A small development team at a company called Hi-Toro dreamed of a machine that would beat the latest offering from Atari. They were led by Jay Miner, a computer hardware designer who had previously helped build the Atari 800 and Atari VCS home computer system.
Jay wanted the machine to include the MC-68000 CPU because it was the best CPU available in 1982. Some design choices came from Miner, and others were inspired from other sources. His original design was very similar to what would eventually become the Amiga 2000, with lots of expansion slots. He cooperated with Ron Nicholson, who gave him the idea for the "blitter". Hold And Modify mode (HAM) was inspired by a visit to some flight simulators. All of this research and development had cost $7,000,000 at this point.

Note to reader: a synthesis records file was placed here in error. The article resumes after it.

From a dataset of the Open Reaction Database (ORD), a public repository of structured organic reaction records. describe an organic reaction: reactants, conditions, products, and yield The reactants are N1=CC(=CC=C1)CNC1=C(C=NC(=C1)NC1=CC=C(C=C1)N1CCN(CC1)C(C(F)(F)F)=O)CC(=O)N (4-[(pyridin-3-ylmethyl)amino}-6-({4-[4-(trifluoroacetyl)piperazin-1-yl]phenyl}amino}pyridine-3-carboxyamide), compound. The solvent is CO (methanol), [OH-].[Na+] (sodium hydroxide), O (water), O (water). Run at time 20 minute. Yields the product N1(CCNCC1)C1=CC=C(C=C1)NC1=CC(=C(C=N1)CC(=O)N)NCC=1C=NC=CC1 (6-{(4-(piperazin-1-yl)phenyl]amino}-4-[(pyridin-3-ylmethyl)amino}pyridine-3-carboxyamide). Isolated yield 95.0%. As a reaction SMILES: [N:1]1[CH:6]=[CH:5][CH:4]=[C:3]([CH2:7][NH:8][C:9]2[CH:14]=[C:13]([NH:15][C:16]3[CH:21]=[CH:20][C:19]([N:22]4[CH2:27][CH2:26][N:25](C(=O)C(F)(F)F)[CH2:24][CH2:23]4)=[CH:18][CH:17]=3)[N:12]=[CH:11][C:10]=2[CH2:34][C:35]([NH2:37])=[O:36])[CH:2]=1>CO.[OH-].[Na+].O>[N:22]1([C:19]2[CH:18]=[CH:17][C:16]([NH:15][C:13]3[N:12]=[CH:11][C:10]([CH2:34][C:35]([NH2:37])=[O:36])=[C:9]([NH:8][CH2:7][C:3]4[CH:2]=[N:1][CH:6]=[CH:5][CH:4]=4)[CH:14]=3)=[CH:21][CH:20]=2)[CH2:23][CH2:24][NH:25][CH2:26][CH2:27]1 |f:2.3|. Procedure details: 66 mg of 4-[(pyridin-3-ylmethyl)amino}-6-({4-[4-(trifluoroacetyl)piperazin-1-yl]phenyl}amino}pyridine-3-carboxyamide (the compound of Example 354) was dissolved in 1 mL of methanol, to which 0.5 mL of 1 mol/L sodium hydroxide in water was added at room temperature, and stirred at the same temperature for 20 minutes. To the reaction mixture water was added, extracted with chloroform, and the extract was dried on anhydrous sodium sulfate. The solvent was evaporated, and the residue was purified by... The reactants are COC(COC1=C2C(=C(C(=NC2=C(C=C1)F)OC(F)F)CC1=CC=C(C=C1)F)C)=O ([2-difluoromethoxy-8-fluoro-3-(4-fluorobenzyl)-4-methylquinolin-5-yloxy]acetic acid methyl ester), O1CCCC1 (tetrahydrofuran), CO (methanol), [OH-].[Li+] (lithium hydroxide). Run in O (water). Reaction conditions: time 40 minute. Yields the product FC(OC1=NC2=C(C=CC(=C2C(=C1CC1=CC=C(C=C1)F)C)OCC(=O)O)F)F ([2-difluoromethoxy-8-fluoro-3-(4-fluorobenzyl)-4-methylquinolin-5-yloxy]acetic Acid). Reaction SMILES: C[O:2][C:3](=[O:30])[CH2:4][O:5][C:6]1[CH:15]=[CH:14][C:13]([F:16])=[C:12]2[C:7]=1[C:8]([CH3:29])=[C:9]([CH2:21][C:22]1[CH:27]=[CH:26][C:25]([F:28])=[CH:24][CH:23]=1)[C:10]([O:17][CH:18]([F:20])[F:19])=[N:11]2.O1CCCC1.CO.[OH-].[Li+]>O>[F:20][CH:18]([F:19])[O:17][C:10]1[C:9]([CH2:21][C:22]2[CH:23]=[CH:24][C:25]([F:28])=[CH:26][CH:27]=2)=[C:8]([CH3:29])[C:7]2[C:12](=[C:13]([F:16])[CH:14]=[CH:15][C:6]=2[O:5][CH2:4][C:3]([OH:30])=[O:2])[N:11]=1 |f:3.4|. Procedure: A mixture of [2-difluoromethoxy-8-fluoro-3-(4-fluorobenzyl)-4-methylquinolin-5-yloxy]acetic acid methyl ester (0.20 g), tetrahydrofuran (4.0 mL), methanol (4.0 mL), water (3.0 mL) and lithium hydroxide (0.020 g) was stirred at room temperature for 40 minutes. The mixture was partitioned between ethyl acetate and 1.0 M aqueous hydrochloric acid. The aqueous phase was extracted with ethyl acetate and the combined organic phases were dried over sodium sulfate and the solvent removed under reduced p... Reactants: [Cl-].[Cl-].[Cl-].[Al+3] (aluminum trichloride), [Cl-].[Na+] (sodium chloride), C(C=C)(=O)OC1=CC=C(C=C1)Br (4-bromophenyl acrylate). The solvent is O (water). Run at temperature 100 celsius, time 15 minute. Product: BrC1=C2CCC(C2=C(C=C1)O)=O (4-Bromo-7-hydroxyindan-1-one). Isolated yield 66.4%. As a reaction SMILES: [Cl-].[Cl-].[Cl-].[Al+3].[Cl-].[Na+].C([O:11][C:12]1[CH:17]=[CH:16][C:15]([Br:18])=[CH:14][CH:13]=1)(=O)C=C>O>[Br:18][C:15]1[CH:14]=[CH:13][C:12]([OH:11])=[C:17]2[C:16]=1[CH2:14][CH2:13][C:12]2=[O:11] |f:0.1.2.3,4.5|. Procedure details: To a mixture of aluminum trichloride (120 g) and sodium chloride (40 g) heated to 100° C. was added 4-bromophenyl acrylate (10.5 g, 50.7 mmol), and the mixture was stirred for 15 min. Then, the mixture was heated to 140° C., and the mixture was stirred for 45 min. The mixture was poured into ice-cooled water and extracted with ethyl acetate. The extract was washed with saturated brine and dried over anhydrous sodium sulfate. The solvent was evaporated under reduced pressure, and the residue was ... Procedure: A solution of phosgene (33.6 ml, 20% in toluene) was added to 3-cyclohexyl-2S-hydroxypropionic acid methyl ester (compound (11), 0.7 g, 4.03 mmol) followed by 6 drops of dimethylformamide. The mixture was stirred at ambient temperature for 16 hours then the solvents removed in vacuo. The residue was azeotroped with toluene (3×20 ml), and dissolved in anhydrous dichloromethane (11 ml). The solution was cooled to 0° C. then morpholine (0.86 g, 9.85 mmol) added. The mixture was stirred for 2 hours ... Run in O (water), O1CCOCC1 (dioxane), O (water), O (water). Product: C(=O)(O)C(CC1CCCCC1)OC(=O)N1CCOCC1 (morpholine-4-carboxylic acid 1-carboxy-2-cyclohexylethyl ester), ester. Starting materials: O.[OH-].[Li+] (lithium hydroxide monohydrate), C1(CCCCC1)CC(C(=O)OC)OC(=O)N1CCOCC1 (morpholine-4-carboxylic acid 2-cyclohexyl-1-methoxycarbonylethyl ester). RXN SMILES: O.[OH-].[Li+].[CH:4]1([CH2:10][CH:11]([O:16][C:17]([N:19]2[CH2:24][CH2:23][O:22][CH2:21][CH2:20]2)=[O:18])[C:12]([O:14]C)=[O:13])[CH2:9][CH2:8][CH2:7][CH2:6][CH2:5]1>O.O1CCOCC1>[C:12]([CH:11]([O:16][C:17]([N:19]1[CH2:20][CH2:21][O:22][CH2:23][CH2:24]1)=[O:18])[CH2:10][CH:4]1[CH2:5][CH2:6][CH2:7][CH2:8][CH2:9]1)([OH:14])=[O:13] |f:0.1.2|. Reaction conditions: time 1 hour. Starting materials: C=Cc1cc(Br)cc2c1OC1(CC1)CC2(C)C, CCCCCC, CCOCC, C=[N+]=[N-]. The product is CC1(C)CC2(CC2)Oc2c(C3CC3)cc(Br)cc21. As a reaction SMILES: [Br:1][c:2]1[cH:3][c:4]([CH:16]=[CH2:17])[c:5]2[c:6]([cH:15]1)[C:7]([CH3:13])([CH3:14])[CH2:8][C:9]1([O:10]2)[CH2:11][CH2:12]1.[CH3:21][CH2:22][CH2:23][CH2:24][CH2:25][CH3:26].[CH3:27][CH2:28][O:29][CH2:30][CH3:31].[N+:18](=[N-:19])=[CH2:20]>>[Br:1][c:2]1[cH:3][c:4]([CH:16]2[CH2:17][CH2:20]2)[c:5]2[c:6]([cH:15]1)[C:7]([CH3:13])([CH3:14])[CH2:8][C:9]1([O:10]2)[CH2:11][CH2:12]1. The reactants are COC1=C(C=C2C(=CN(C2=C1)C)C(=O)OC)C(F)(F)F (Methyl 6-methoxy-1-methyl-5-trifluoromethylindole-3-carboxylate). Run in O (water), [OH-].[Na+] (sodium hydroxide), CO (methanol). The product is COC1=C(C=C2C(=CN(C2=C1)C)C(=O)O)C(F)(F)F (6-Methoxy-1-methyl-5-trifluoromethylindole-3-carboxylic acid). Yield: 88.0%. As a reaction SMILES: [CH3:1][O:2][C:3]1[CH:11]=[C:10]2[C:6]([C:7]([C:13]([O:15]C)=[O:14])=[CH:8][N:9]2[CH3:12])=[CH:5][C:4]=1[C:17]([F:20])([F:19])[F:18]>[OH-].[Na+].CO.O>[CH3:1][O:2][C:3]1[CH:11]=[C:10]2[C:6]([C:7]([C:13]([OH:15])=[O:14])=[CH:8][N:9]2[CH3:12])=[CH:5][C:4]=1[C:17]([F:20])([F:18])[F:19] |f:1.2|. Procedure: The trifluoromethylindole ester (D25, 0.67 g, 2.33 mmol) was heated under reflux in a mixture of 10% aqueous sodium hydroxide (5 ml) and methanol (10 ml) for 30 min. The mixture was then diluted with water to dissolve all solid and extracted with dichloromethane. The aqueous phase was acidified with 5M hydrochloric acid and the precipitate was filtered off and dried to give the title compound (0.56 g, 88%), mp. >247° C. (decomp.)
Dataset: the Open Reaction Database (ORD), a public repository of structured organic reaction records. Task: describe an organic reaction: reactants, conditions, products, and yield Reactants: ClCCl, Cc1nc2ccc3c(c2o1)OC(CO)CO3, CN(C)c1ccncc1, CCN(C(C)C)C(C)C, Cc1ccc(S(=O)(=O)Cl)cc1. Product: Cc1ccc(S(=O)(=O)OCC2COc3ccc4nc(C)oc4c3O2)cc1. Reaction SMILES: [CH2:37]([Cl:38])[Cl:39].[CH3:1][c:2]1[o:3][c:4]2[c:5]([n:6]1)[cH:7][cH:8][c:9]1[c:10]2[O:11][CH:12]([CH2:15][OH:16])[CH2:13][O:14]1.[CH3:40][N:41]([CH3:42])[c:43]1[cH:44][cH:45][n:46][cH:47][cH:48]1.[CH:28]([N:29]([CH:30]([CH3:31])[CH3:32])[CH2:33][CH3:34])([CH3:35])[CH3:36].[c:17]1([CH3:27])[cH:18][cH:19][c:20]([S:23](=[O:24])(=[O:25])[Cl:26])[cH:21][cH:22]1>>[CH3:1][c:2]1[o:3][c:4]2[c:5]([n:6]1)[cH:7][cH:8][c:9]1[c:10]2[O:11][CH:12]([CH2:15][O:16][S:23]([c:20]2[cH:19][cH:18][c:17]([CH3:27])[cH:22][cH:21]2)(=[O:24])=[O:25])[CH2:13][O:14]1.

The custom chips required to build the machine were fabricated in 1983. In January 1984, Jay and his team introduced an Amiga at the Chicago CES and looked for an investor. Later, The first “demo” Amiga "demo" (which displayed a sphere with red and white rectangles on it, bouncing around on the screen) was shown only to selected "customers", and development continued in secrecy.
Companies interested in the custom chips included Sony, Apple, Phillips, and HP. Atari's president, Jack Tramiel, lent Amiga Inc. $1,000,000 to be paid back one month later. When the month ended, it became apparent that Amiga Inc. would not be able to pay him back, so he offered 98 cents per share for the company. Amiga found this was unacceptable and looked for someone else to buy them. Just two days before the deadline, a company called Commodore came in and began to talk to Amiga.
History text copyright © 1999-2006, MobyGames
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